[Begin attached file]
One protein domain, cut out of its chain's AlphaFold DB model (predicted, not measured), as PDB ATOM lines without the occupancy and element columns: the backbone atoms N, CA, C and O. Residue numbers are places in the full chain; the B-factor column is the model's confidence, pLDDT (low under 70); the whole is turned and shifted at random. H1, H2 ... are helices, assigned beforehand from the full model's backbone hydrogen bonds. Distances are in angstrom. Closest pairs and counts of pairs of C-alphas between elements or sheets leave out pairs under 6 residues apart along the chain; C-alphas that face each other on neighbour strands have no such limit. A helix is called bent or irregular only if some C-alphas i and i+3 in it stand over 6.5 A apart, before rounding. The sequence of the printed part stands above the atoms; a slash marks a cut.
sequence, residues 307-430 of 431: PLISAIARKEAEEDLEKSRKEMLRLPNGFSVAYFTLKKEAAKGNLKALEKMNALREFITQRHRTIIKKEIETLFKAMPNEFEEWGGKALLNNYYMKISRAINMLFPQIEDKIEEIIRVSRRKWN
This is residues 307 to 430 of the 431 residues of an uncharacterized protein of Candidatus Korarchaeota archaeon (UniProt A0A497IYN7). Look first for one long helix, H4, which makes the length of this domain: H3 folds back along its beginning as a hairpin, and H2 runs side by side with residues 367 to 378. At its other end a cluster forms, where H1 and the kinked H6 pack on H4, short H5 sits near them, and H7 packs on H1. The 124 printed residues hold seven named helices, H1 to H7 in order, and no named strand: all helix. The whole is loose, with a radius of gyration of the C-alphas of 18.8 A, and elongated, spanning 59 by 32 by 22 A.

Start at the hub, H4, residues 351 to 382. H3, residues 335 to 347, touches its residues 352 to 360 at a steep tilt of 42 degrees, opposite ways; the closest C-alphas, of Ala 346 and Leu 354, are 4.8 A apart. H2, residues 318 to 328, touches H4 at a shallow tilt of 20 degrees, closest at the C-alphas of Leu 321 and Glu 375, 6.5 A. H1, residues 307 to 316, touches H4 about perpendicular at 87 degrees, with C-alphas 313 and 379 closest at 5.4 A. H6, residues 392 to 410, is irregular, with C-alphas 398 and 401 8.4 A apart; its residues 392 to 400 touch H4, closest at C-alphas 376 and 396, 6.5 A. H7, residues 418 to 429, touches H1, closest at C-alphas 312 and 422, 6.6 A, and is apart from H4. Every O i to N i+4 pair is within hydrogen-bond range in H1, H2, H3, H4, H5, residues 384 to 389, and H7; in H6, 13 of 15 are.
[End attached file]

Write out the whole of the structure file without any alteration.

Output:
One protein domain, cut out of its chain's AlphaFold DB model (predicted, not measured), as PDB ATOM lines without the occupancy and element columns: the backbone atoms N, CA, C and O. Residue numbers are places in the full chain; the B-factor column is the model's confidence, pLDDT (low under 70); the whole is turned and shifted at random. H1, H2 ... are helices, assigned beforehand from the full model's backbone hydrogen bonds. Distances are in angstrom. Closest pairs and counts of pairs of C-alphas between elements or sheets leave out pairs under 6 residues apart along the chain; C-alphas that face each other on neighbour strands have no such limit. A helix is called bent or irregular only if some C-alphas i and i+3 in it stand over 6.5 A apart, before rounding. The sequence of the printed part stands above the atoms; a slash marks a cut.
sequence, residues 307-430 of 431: PLISAIARKEAEEDLEKSRKEMLRLPNGFSVAYFTLKKEAAKGNLKALEKMNALREFITQRHRTIIKKEIETLFKAMPNEFEEWGGKALLNNYYMKISRAINMLFPQIEDKIEEIIRVSRRKWN
This is residues 307 to 430 of the 431 residues of an uncharacterized protein of Candidatus Korarchaeota archaeon (UniProt A0A497IYN7). Look first for one long helix, H4, which makes the length of this domain: H3 folds back along its beginning as a hairpin, and H2 runs side by side with residues 367 to 378. At its other end a cluster forms, where H1 and the kinked H6 pack on H4, short H5 sits near them, and H7 packs on H1. The 124 printed residues hold seven named helices, H1 to H7 in order, and no named strand: all helix. The whole is loose, with a radius of gyration of the C-alphas of 18.8 A, and elongated, spanning 59 by 32 by 22 A.

Start at the hub, H4, residues 351 to 382. H3, residues 335 to 347, touches its residues 352 to 360 at a steep tilt of 42 degrees, opposite ways; the closest C-alphas, of Ala 346 and Leu 354, are 4.8 A apart. H2, residues 318 to 328, touches H4 at a shallow tilt of 20 degrees, closest at the C-alphas of Leu 321 and Glu 375, 6.5 A. H1, residues 307 to 316, touches H4 about perpendicular at 87 degrees, with C-alphas 313 and 379 closest at 5.4 A. H6, residues 392 to 410, is irregular, with C-alphas 398 and 401 8.4 A apart; its residues 392 to 400 touch H4, closest at C-alphas 376 and 396, 6.5 A. H7, residues 418 to 429, touches H1, closest at C-alphas 312 and 422, 6.6 A, and is apart from H4. Every O i to N i+4 pair is within hydrogen-bond range in H1, H2, H3, H4, H5, residues 384 to 389, and H7; in H6, 13 of 15 are.